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phasizes the social values which are built into law and which, through law, achieve new life. Even the poor litigant must raise a money bond for the issuance of an injunction, for claim and delivery actions to repossess personal property, and in some cases, in wage garnishment and attachment. Labor and debt collection laws give the appearance of fairness and justice while masking the substantive inequality which is endemic to the entire wage-labor system. Welfare law in many cases prohibits savings and reproduces and institutionalizes poverty. A court will issue an injunction against union picketing because of a rumored threat of violence on a picket line, but no court will en join a company from daily subjecting its employees to violence as a result of poor or unsafe working conditions on the assembly line. An injunction will not be issued on behalf of a worker as a result of a breach of contract by the employer because, on the one hand, the legal remedy is otherwise held to be adequate, or, on the other hand, because employment contracts supposedly lack mutuality, and are therefore unenforceable except by a suit for moneys due for services performed. It has often been pointed out that business libels against an employer on posters or picket signs may be enjoined, while group or racial libels may not. Moreover, the cost of bringing suit and the restrictions on attorneys serving poor clients constitute de facto restrictions on the ability of the poor to fight back.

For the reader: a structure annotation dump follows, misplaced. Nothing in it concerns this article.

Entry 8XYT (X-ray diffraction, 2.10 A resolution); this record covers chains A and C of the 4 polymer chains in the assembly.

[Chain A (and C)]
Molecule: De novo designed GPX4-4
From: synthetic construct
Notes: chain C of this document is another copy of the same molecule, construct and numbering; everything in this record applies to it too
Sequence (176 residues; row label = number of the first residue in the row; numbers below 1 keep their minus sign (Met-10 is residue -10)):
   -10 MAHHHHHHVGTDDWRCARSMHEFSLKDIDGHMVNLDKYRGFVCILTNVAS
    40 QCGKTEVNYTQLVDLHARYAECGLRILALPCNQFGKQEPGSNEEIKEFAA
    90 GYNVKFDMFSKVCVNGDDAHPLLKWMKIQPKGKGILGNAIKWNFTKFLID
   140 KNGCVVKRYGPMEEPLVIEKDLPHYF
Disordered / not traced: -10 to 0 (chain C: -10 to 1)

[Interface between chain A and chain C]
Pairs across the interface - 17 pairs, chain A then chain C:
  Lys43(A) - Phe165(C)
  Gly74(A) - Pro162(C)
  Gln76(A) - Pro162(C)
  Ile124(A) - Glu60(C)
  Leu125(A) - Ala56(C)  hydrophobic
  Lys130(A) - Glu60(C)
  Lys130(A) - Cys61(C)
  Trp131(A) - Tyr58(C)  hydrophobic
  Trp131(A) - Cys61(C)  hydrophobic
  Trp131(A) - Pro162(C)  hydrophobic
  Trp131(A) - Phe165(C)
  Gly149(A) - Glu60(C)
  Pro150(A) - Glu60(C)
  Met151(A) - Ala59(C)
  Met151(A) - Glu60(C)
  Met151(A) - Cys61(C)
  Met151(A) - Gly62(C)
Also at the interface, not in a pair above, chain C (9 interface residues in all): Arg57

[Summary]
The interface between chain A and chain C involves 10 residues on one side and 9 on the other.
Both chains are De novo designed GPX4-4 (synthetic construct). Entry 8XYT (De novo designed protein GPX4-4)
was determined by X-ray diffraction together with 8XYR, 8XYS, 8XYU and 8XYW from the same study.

The procedural justification for ignoring some realities and incorporating others is also found in the difference between equity and law, two historically different procedural frameworks for decision-making. In the language of Black's Law Dictionary, equity is "the spirit and habit of fairness, justness, and right;" thus, the famous maxims: "equity delights to do justice, and that not by halves," or "equity suffers not a right without a remedy," or "equity looks upon that as done which ought to have been done." Historically, equity was a transitional form for the introduction of new legal rules when antiquated feudal law began to paralyze the functioning of the new commercial intercourse. The existence of equity, or informal law, is in part a recognition of the inability of the legal system to